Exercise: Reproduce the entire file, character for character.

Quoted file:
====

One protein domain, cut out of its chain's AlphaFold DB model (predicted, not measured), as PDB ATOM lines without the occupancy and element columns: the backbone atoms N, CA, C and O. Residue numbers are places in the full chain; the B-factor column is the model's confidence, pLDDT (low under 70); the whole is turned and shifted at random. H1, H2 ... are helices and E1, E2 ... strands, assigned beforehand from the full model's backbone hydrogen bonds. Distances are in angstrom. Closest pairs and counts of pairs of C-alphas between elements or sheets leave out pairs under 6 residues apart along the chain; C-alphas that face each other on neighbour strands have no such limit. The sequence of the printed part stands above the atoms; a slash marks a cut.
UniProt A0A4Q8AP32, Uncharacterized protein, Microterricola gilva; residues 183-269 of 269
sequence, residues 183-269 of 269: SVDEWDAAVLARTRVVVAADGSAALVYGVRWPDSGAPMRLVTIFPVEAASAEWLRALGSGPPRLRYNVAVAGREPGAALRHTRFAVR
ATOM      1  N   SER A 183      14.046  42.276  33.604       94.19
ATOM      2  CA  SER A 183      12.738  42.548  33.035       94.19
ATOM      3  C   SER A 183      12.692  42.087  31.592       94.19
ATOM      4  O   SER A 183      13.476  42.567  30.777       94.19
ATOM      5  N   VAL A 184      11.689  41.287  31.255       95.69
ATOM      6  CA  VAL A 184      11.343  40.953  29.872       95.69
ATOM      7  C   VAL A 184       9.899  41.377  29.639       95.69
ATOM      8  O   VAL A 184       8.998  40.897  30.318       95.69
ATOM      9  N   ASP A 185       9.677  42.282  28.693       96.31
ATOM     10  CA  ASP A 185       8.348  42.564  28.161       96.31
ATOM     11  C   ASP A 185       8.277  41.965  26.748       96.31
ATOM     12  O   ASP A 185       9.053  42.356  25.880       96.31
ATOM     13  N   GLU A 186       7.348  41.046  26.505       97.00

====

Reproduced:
One protein domain, cut out of its chain's AlphaFold DB model (predicted, not measured), as PDB ATOM lines without the occupancy and element columns: the backbone atoms N, CA, C and O. Residue numbers are places in the full chain; the B-factor column is the model's confidence, pLDDT (low under 70); the whole is turned and shifted at random. H1, H2 ... are helices and E1, E2 ... strands, assigned beforehand from the full model's backbone hydrogen bonds. Distances are in angstrom. Closest pairs and counts of pairs of C-alphas between elements or sheets leave out pairs under 6 residues apart along the chain; C-alphas that face each other on neighbour strands have no such limit. The sequence of the printed part stands above the atoms; a slash marks a cut.
UniProt A0A4Q8AP32, Uncharacterized protein, Microterricola gilva; residues 183-269 of 269
sequence, residues 183-269 of 269: SVDEWDAAVLARTRVVVAADGSAALVYGVRWPDSGAPMRLVTIFPVEAASAEWLRALGSGPPRLRYNVAVAGREPGAALRHTRFAVR
ATOM      1  N   SER A 183      14.046  42.276  33.604       94.19
ATOM      2  CA  SER A 183      12.738  42.548  33.035       94.19
ATOM      3  C   SER A 183      12.692  42.087  31.592       94.19
ATOM      4  O   SER A 183      13.476  42.567  30.777       94.19
ATOM      5  N   VAL A 184      11.689  41.287  31.255       95.69
ATOM      6  CA  VAL A 184      11.343  40.953  29.872       95.69
ATOM      7  C   VAL A 184       9.899  41.377  29.639       95.69
ATOM      8  O   VAL A 184       8.998  40.897  30.318       95.69
ATOM      9  N   ASP A 185       9.677  42.282  28.693       96.31
ATOM     10  CA  ASP A 185       8.348  42.564  28.161       96.31
ATOM     11  C   ASP A 185       8.277  41.965  26.748       96.31
ATOM     12  O   ASP A 185       9.053  42.356  25.880       96.31
ATOM     13  N   GLU A 186       7.348  41.046  26.505       97.00